(Miami, January 08, 2008) – Irene Jaramillo is a one-year-old girl from Ecuador that was born with Transposition of Great Vessels & Interatrial Defect. This congenital heart defect is a very serious condition where the connections to the heart chambers of the aorta and pulmonary artery are inverted. Normally, the aorta comes from the left ventricle and the pulmonary artery from the right ventricle. In the case of Irene, the aorta comes from the right ventricle and the pulmonary artery from the left ventricle. This causes the child to have low oxygen blood going to the body, making her mouth, hands and feet blue. She also frequently suffers from colds that tend to turn into pneumonia.
Irene arrived to Miami on January 4 to undergo surgery at Holtz Children’s Hospital and it is likely to be the only procedure she will need in order to survive. Doctors will perform an Arterial Switch Operation to fix the connection of the aorta and the pulmonary artery to their regular ventricles. This operation, that is not available in her native country, will help restore her circulation back to normal and provide good long-term cardiac function.
“If not corrected, she will die at some point. What is very unusual about this case is the late presentation and age of surgery, this type of procedure should have been done in the first few weeks of Irene’s life,” said Dr. Satinder Sandhu, Associate Professor of Clinical Pediatrics at the University of Miami/Jackson Memorial Medical Center.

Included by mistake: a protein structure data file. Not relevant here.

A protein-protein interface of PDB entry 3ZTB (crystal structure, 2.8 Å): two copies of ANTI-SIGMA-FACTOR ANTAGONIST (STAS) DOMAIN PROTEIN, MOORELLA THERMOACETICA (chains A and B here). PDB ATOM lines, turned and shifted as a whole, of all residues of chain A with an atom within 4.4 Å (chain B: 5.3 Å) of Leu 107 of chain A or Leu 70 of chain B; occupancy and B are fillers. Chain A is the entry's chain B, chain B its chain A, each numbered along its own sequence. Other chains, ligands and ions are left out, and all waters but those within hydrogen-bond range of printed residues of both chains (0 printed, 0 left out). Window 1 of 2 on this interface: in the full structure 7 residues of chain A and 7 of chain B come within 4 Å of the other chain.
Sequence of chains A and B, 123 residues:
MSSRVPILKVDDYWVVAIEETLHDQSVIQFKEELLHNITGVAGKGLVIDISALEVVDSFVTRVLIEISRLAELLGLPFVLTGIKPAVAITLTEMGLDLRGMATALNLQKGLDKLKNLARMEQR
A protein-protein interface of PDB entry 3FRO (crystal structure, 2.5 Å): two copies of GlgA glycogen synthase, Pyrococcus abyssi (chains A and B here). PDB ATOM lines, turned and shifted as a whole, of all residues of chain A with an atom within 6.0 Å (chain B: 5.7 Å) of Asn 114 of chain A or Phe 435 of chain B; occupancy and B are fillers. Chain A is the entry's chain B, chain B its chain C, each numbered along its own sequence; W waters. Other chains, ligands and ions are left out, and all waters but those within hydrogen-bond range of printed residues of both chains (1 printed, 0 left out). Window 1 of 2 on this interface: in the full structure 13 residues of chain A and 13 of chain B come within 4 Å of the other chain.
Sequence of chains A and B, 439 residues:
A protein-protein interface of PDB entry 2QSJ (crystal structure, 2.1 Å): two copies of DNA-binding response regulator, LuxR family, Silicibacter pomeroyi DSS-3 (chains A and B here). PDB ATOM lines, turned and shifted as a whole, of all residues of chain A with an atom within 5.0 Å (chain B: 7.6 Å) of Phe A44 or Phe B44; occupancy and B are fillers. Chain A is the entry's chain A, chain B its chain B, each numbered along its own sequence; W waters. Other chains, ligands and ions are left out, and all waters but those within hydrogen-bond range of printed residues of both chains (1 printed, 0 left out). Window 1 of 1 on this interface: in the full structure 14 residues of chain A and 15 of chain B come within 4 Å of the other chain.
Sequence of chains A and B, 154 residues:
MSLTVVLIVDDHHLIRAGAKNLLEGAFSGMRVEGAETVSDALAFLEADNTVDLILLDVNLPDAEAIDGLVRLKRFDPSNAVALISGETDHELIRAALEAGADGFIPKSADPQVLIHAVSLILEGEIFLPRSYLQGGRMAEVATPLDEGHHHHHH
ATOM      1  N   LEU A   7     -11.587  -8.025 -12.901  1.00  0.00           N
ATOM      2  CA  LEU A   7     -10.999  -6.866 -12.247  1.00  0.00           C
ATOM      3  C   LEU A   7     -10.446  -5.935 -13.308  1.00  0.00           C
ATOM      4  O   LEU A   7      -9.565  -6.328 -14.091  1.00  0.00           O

The International Kids Fund (IKF) is helping to raise $60,000 for Irene’s surgery. “We ask the community to help this family start this New Year with a healthy baby. It is the best holiday gift we can ever give to Irene,” said María Luisa Chea, executive director of the IKF. “Help give her a chance to live a full life.”
The infant lives with her parents and one sibling in the city of Guayaquil, located 155 miles from the capital, Quito. They do not have the resources to pay for the costly operation. The baby’s mother is a housewife and her father works at a cardboard processing plant. Because the infant is not a U.S. resident, the public hospital cannot use taxpayers’ money to pay for her treatment. Instead, it is being offered to the International Kids Fund (IKF) at charitable rates. The International Kids Fund (IKF) is a program of the Jackson Memorial Foundation that seeks to provide medical care to children from around the world who cannot be treated within their native country, as well as children living in the United States who, without IKF assistance, would otherwise have no options.
“We are desperate, we do not have the resources to pay for the treatment she needs. That is why we ask the community to help us save our child’s life and make this miracle happen,” said Katty Cerdan, Irene’s mother.
The family learned of the IKF through the case of an Ecuadorian child Dylan Torres that had a similar condition and was successfully operated thanks to the organization’s help.